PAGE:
Theresa May can't fix the NHS and social care without spending money, but she's stuck in the austerity years

To convince the public she really wants a ‘shared society’, the vicar’s daughter in No 10 will need to show she is a true believer in the NHS which embodies it

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The Independent Online

“The NHS does not need more money; it needs more reform,” Theresa May told a recent meeting in Downing Street. May’s mantra on public services was forged at the Home Office, where crime fell despite her reducing the number of police officers – although the drop was in line with international trends.

So May’s instinct, as shown at Prime Minister’s Questions today, was to point to differing performance levels locally and play down the mountain of evidence growing daily about the pressures on hospital wards, accident and emergency units, GPs, mental health services and social care. You can pass the parcel from one part of the system to another for a while – most damagingly, social care cuts have put huge strain on hospitals through extra admissions and bed-blocking – but eventually the whole system creaks. What we have now is not just another winter crisis; it is systemic.

That is clear from a coalition of 75 organisations working in the health and care sector, who argue in an open letter to May for a cross-party review to find a long-term solution to the funding problems. Their call has been backed by 20 MPs from across the political spectrum, led by Norman Lamb, the Liberal Democrat former health minister, who is steering his party towards backing a 1p rise in tax or national insurance with the proceeds ring-fenced for health and social care.

May should take this escape route while it is still there. She agreed to meet Lamb to discuss it but has already asked the Cabinet Office to seek a long-term solution for social care, and may spurn a search for an all-party consensus. She may live to regret it.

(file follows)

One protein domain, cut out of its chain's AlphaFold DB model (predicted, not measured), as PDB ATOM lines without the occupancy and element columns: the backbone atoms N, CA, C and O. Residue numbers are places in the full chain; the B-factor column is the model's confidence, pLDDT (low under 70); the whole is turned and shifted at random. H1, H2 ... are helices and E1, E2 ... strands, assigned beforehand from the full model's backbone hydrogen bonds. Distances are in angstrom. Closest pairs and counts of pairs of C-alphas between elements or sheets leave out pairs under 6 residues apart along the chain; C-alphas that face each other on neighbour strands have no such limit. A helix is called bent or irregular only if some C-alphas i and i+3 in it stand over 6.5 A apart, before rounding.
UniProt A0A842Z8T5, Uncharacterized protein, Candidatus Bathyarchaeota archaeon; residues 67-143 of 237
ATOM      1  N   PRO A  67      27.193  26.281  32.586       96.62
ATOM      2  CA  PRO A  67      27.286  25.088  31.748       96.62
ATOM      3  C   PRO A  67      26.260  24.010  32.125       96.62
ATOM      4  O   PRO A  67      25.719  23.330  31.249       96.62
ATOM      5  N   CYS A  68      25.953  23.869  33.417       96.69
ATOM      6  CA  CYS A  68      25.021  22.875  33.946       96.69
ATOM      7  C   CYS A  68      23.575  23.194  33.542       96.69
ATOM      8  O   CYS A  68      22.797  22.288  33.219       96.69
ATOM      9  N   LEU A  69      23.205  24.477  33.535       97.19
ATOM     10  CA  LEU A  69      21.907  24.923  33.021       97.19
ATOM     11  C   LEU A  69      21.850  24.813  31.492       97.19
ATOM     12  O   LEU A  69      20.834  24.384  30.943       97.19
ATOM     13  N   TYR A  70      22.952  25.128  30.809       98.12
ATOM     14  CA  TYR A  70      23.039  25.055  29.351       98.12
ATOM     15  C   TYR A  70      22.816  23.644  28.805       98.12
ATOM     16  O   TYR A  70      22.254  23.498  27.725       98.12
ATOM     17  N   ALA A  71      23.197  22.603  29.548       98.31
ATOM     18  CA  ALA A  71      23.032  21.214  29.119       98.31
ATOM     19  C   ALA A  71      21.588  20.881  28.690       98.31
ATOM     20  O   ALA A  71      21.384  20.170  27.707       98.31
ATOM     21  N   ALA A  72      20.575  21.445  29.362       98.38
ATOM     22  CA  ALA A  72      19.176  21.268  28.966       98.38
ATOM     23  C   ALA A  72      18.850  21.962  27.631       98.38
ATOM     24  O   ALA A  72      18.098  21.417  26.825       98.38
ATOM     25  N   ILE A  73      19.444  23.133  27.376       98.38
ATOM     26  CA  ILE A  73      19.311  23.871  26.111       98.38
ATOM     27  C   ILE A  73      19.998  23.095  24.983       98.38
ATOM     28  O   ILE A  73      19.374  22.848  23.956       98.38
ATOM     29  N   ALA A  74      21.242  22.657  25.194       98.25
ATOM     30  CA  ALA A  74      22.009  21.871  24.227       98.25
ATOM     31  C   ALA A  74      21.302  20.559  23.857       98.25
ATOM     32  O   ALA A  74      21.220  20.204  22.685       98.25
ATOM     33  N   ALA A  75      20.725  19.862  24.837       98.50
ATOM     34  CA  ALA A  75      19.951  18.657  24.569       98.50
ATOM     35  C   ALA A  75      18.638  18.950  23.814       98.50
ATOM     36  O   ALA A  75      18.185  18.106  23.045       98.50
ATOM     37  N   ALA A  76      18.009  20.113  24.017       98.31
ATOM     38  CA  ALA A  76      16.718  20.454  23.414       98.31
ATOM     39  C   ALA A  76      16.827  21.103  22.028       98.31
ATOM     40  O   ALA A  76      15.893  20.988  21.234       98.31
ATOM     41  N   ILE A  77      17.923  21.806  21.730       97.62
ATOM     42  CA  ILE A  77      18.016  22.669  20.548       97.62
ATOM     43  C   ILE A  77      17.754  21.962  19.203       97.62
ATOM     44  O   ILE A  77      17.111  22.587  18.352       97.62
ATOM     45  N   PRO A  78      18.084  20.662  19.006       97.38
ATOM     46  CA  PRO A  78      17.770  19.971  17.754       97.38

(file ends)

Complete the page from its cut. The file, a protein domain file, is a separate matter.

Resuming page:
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In November, the Government tried to pass the buck to local authorities by again allowing them to raise the council tax to fund care, but it is not working. County councils in England are wary of a tax hike on the eve of their elections in May. The electoral cycle is more favourable for May; if she raised a dedicated health and care tax now, it would probably be forgotten by the 2020 election. It might even prove popular, as it was when the then Chancellor Gordon Brown did it in 2002. The obvious solution would be to target the money on social care to relieve the pressures on hospitals, and give the NHS and councils financial incentives to integrate their services.

Jeremy Hunt, the Health Secretary, is in the eye of the storm and seems more open-minded than Downing Street. He told the Commons on Monday: “I just wonder if we don’t need to start an honest discussion with the people about how we are going to devote more resources to health in this country.” Such a debate would be welcome. It might even lead May away from her “more reform, not money” stance. She might realise that her vision of a “shared society” and “active government” will not run on thin air and will need money. May’s decision to dump George Osborne’s plan to run a budget surplus by 2019-20 was right because of the Brexit vote but has raised false hopes that the age of austerity is over. It is not. 

Government spending as a share of GDP is projected to fall to its lowest post-war level (about 36 per cent) by 2019-20. Demographic pressures, such as one million more over-65s in next five years, will raise the cost of health, social care and state pensions. The gap between forecast spending and tax receipts could rise to £341bn by 2050, according to the IPPR think tank. No amount of “reform” will bridge that gap.

Team May’s instinct, it seems, is to shoot the messenger – whether Sir Ivan Rogers, our departed ambassador to the EU, or Simon Stevens, the widely respected chief executive of NHS England, who appears to be the victim of a blame game as the NHS pressures mount.

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Stevens is not a soft target like Rogers, who could be accused (unfairly, in my view) of not accepting the referendum result. While the public is divided over the EU, Stevens is the champion and figurehead of the country’s most popular institution.

The NHS is the “nearest thing the English have to a religion”, as the former Chancellor Nigel Lawson put it. To convince the public she really wants a “shared society”, the vicar’s daughter in No 10 will need to show she is a true believer in the NHS which embodies it. And sooner or later, that will mean stumping up the cash.

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